While some of the books I review on my site are furnished by the publishers, authors, or publicists for the purpose of review all of my reviews are truthful, honest, and my sincere opinion.

Saturday, January 16, 2010

Review: Your Name Here by Michael Rosenbaum

I have to thank the author Michael Rosenbaum for sending me a review copy of this one,

About the book

Cops and psychologists, bureaucrats and salesmen, lion tamers and morticians…everybody’s got a story to tell and a life lesson we can take to heart. In the Your Name Here Guide to Life, you’ll meet all kinds of accidental teachers, from balloon boy to Mother Theresa and Mr. Totally Secure.

It’s all here, along with a few insights about how to be truly happy.

This is the book you’d write about your life and your wisdom, if we hadn’t done all the work for you. Author Michael Rosenbaum has been recording the insights of everyday people for decades, capturing our essential truths and documenting our follies. This collection of life lessons delivers an instructive and humorous tour of the human condition.

Warning: Intended solely for people with open minds and common sense. Contains no preaching, lecturing, threats or magic formulas. Do not read this book while operating heavy machinery or performing brain surgery.

My Review

This was a very interesting book. Just as the title suggests had I had the time I very well could have written this one. The book is full of some very common sense information that we all (me included) forget sometimes.

The book is broken up into very small chapters. That makes it great to read if you're short on time. You don't have to invest much time to get through a section, and as each sections isn't really tied to another section you don't have to "get back into the book" to keep up with it.

What I liked the most about the book is that it was pretty humorous. Each section has a witty title and each is ended with a quote or saying that relates to the section. I also liked that the author shows us, on many occasions, how he himself had fallen victim to some of the situations he describes.

This one was very easy to read, it was entertaining, and it kind of made me think "yeah, that's me..."

To find out more about Your Name Here, or to find out where to purchase a copy, please visit Barosum Books' website.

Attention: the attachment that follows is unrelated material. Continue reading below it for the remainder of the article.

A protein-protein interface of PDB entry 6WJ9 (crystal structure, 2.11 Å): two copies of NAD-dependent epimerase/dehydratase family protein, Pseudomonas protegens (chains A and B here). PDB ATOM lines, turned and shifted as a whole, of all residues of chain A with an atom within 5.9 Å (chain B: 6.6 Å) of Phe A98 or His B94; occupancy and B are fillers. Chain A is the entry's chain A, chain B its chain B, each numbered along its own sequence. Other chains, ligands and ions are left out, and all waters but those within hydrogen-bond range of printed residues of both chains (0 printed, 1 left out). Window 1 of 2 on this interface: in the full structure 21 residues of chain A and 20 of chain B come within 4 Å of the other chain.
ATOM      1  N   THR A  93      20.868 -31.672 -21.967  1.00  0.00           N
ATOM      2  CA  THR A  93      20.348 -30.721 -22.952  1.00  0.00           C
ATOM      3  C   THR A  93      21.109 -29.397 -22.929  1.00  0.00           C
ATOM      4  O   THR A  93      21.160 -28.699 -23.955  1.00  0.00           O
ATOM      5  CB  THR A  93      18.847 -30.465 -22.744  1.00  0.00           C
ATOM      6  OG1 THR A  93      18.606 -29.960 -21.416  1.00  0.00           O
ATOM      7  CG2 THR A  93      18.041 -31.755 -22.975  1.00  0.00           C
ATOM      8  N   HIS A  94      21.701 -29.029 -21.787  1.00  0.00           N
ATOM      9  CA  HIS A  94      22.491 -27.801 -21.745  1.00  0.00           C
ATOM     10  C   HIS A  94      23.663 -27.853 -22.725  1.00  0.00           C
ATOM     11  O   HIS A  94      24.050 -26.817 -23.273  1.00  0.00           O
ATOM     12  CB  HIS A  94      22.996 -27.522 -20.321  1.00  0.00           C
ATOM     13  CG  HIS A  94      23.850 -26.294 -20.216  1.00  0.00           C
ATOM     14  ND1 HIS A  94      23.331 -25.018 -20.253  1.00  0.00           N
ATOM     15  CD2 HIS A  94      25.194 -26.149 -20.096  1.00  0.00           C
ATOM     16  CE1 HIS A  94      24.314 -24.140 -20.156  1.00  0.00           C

My 2010 Reads List

Here is the list of books that I have read in 2010:

1. The Male Factor by Shaunti Feldhahn
2. Your Name Here by Michael Rosenbaum
3. Tea With Hezbollah by Ted Dekker and Carl Medearis
4. Salem the Safety Seal by Otto Scamfer
5. Harvesting the Heart by Jodi Picoult
6. Donkeys Can't Sleep in Bathtubs by Susan Dach
7. Yesterday's Promise by Linda Lee Chaikin
8. Faithful Heart by Al Lacy
9. Raven's Ladder by Jeffrey Overstreet
10. Guest House by Barbara K. Richardson
11. Unfaithfully Yours by Anthony C. Patton
12. The Kwame Sutra
13. The Moon Looked Down By Dorothy Garlock
14. How to Never Look Fat Again by Charla Krupp
15. Sexaholics by PYNK
16. Alexandra, Gone by Anna McPartlin
17. How Clarissa Burden Learned to Fly by Connie May Fowler
18. Thanksgiving: The Pilgrim's First Year in America by Glen Cheney
19. Frigate: November by Robert Wacster and Paul DeGeorge

Review: The Male Factor by Shaunti Feldhahn

Let me thank Staci with WaterBrook Press for sending me a review copy of this one.

About the book

This expanded edition includes faith-based insights throughout, plus an added chapter with supportive application and wisdom from senior Christian women in the workplace.

Millions of women gained eye-opening insights about the inner lives of men through Shaunti Feldhahn’s best-selling book For Women Only. Now with The Male Factor, Feldhahn brings her innovative research approach to the workplace to help women understand their male colleagues. Based on a nationwide survey and confidential interviews with thousands of men whose anonymity was guaranteed, her book reveals the private thoughts and attitudes that men rarely disclose but every woman needs to know.